If you’re seeking handsome profits growth you could do a lot worse than buy shares in Applegreen (LSE: APGN), I feel. The petrol station chain is expected to report a 27% annual earnings rise for 2019 when full-year results come out on Friday, March 27. And City analysts predict that it’ll print bottom-line increases of 18% and 11% in 2020 and 2021 respectively.
This AIM-quoted stock has long been a major player in Ireland. But in recent years its growth strategy has been centred around international expansion. It now has almost 500 sites across its home territory, plus the UK and US.
The acquisition of motorway services chain Welcome Break (which it acquired in autumn 2018) on the other side of the Irish Sea is paying off handsomely. And according to its most recent financials in September, the deal should provide even greater savings than it originally envisaged. Meanwhile Applegreen continues to spread its wings in the States by buying up service stations and building stakes in existing operators (it sealed a 40% stake in CT Service Plazas of Connecticut late last year).
At current prices, Applegreen carries a forward price-to-earnings (P/E) ratio of 31.9 times. It does’t come cheap, but I reckon the company’s exciting growth plan merits such a healthy premium. It could prove a wise buy ahead of that full-year update next month.
Greggs (LSE: GRG) is another growth hero I’d happily buy before upcoming financials. Full-year numbers are slated for March 3 and I’m not alone in expecting another blowout release.
For me, Britain’s favourite baker is a brilliant mix of the old and the new. Hot tea, jam doughnuts and sausage rolls are the sort of things that never go out of fashion. They can be relied on to keep the tills filled with cash whatever the state of broader retail conditions. And Greggs has added to the robustness that these products provide to the top line through innovation.
Most recently it’s the booming popularity of its vegan products like the ‘sausage’ roll and ‘steak’ bake that has commanded plenty of attention. But Greggs has a great pedigree when it comes to introducing products that the public loves. It has its finger firmly on the pulse of changing consumer tastes, a skill that has allowed it to reliably grow annual earnings for donkey’s years. Before those vegan-friendly options came along, the company’s improved coffee blends and healthy options flew off the shelves, for example.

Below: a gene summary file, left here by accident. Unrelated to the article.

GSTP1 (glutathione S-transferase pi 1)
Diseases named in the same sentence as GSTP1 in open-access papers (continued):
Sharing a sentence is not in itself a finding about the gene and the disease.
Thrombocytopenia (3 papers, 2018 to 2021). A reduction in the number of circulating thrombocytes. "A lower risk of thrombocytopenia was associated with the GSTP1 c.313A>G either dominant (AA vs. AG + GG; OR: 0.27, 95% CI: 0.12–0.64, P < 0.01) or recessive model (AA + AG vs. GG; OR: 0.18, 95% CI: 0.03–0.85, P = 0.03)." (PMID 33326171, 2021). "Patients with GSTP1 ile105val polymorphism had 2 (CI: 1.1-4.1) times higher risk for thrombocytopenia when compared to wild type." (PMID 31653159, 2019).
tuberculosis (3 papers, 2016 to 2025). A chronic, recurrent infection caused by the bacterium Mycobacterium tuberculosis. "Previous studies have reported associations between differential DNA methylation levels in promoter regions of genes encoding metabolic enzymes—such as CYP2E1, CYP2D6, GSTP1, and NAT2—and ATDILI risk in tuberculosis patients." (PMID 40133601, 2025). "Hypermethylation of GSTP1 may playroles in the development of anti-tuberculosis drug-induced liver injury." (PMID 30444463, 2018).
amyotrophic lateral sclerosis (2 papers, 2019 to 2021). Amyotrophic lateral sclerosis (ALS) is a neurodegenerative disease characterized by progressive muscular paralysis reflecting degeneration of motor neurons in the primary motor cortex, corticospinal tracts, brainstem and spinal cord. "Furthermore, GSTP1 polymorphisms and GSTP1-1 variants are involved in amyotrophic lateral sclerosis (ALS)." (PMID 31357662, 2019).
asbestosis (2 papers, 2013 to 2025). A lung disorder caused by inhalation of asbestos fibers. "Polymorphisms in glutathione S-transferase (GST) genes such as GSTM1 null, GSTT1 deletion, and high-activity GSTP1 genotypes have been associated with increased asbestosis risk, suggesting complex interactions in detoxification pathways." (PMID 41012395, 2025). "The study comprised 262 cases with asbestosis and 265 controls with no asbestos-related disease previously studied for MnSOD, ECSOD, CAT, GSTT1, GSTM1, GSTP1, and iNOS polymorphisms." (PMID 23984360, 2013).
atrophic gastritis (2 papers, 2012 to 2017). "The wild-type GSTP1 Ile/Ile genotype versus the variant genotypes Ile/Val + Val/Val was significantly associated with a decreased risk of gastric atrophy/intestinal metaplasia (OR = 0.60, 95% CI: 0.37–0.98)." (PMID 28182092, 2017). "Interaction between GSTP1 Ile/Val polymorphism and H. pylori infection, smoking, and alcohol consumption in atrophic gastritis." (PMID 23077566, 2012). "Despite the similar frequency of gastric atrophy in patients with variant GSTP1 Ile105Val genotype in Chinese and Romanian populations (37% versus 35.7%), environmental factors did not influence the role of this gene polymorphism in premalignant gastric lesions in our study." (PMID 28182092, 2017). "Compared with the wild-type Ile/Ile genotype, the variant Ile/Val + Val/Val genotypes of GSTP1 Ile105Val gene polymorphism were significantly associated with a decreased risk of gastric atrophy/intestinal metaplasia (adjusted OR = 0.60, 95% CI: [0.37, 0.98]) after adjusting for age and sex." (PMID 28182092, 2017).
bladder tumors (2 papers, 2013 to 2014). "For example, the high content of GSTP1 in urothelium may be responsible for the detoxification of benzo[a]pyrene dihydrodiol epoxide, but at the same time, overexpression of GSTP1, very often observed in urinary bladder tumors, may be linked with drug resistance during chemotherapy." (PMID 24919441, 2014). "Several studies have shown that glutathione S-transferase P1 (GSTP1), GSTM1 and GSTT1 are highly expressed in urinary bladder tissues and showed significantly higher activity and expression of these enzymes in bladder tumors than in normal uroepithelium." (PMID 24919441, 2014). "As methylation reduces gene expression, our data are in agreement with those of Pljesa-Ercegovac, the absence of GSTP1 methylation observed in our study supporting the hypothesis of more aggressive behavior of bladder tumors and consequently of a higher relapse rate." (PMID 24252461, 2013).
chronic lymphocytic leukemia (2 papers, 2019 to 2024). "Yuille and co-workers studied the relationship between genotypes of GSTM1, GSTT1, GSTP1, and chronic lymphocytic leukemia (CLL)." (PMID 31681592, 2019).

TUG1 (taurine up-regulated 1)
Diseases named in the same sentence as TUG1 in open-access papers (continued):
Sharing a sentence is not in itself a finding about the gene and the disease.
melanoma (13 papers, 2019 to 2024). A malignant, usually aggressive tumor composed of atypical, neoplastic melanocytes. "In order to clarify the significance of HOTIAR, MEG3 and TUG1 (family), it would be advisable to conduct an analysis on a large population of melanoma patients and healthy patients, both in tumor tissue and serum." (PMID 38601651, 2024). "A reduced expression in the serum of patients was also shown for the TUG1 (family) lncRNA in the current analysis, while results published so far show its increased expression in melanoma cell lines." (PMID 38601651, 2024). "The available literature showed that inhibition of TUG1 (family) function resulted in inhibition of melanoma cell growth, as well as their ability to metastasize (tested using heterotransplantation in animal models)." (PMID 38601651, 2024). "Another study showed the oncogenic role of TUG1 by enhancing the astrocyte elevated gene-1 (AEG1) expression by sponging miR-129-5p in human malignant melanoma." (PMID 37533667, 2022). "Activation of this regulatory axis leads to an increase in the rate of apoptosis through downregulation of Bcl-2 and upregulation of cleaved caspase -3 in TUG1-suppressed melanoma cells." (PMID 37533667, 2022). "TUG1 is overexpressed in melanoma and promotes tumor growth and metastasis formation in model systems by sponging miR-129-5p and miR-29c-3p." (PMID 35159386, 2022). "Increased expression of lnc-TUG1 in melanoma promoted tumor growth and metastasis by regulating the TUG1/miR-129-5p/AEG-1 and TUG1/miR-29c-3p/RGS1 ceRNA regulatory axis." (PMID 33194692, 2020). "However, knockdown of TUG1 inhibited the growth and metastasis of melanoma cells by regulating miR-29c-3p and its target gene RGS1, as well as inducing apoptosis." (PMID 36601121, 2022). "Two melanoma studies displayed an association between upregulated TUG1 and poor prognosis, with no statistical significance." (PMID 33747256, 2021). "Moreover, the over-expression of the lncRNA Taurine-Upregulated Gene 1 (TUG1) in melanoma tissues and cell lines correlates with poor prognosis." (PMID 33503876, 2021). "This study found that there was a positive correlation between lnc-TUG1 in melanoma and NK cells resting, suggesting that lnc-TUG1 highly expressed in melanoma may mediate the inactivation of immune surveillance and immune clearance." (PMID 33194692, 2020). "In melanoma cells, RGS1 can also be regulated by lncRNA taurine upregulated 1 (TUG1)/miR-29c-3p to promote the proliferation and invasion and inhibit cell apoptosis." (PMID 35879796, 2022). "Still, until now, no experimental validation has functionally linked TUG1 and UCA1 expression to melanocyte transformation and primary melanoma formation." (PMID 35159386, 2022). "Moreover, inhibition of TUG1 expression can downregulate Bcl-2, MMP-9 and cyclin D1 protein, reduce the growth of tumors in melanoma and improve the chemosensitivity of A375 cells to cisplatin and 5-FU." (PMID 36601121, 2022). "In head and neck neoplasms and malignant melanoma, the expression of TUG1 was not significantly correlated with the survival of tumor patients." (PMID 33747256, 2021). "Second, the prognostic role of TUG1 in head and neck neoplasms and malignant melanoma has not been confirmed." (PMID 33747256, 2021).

Baking on gas
And I’m excited to see what the Newcastle-based baker has up its sleeve. The booming market for foods containing zero animal products alone presents Greggs with plenty of scope to grow profits. It’s why City analysts expect annual earnings to expand 7% in both 2020 and 2021.
I’m fully expecting Greggs to relate a strong start to the new year when it puts out that full-year update next week. And this could shove its share price to fresh record highs (it sits a fraction off last summer’s closing peak of £24.76).
A forward P/E ratio of 24.8 times is expensive on paper, sure. But I reckon that this is a fair valuation of Greggs’ long-running growth pedigree. I’d happily buy it for my ISA today.
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Royston Wild has no position in any of the shares mentioned. The Motley Fool UK has recommended Applegreen. Views expressed on the companies mentioned in this article are those of the writer and therefore may differ from the official recommendations we make in our subscription services such as Share Advisor, Hidden Winners and Pro. Here at The Motley Fool we believe that considering a diverse range of insights makes us better investors.